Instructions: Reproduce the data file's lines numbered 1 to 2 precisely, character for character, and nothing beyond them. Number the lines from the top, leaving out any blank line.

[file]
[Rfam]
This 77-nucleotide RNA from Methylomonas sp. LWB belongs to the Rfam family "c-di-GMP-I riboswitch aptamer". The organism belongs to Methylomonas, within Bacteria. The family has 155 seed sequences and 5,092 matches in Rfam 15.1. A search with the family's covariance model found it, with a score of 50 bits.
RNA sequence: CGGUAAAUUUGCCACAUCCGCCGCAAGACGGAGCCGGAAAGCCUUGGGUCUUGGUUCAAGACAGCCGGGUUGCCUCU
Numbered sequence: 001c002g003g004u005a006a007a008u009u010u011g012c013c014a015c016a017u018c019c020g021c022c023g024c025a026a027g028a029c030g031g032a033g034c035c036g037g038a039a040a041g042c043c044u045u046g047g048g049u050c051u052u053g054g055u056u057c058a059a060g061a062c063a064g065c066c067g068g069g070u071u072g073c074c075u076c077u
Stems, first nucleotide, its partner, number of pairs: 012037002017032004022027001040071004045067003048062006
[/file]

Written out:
[Rfam]
This 77-nucleotide RNA from Methylomonas sp. LWB belongs to the Rfam family "c-di-GMP-I riboswitch aptamer". The organism belongs to Methylomonas, within Bacteria. The family has 155 seed sequences and 5,092 matches in Rfam 15.1. A search with the family's covariance model found it, with a score of 50 bits.